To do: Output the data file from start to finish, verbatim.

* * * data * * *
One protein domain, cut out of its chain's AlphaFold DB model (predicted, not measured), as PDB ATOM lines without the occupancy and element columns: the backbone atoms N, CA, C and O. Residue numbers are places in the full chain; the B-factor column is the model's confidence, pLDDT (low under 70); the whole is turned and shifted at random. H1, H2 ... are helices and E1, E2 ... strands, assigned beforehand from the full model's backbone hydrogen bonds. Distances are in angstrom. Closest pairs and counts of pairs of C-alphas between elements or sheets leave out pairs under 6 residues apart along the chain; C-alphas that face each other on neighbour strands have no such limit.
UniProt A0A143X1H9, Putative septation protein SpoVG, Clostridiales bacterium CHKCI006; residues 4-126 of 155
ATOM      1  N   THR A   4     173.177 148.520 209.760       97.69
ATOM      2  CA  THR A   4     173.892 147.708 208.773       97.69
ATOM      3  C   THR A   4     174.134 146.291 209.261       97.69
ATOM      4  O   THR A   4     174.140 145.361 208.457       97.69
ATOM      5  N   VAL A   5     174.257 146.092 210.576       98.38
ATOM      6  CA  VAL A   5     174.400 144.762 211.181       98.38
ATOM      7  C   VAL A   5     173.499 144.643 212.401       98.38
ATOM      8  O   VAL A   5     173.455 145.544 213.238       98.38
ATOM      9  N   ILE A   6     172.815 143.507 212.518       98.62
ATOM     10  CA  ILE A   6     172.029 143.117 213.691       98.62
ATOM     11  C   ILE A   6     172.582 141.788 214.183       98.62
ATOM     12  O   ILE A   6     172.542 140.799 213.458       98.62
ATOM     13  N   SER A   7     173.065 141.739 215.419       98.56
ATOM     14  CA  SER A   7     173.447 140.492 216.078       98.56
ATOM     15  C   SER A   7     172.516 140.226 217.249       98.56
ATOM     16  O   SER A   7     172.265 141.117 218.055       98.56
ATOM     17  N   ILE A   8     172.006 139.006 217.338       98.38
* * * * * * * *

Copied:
One protein domain, cut out of its chain's AlphaFold DB model (predicted, not measured), as PDB ATOM lines without the occupancy and element columns: the backbone atoms N, CA, C and O. Residue numbers are places in the full chain; the B-factor column is the model's confidence, pLDDT (low under 70); the whole is turned and shifted at random. H1, H2 ... are helices and E1, E2 ... strands, assigned beforehand from the full model's backbone hydrogen bonds. Distances are in angstrom. Closest pairs and counts of pairs of C-alphas between elements or sheets leave out pairs under 6 residues apart along the chain; C-alphas that face each other on neighbour strands have no such limit.
UniProt A0A143X1H9, Putative septation protein SpoVG, Clostridiales bacterium CHKCI006; residues 4-126 of 155
ATOM      1  N   THR A   4     173.177 148.520 209.760       97.69
ATOM      2  CA  THR A   4     173.892 147.708 208.773       97.69
ATOM      3  C   THR A   4     174.134 146.291 209.261       97.69
ATOM      4  O   THR A   4     174.140 145.361 208.457       97.69
ATOM      5  N   VAL A   5     174.257 146.092 210.576       98.38
ATOM      6  CA  VAL A   5     174.400 144.762 211.181       98.38
ATOM      7  C   VAL A   5     173.499 144.643 212.401       98.38
ATOM      8  O   VAL A   5     173.455 145.544 213.238       98.38
ATOM      9  N   ILE A   6     172.815 143.507 212.518       98.62
ATOM     10  CA  ILE A   6     172.029 143.117 213.691       98.62
ATOM     11  C   ILE A   6     172.582 141.788 214.183       98.62
ATOM     12  O   ILE A   6     172.542 140.799 213.458       98.62
ATOM     13  N   SER A   7     173.065 141.739 215.419       98.56
ATOM     14  CA  SER A   7     173.447 140.492 216.078       98.56
ATOM     15  C   SER A   7     172.516 140.226 217.249       98.56
ATOM     16  O   SER A   7     172.265 141.117 218.055       98.56
ATOM     17  N   ILE A   8     172.006 139.006 217.338       98.38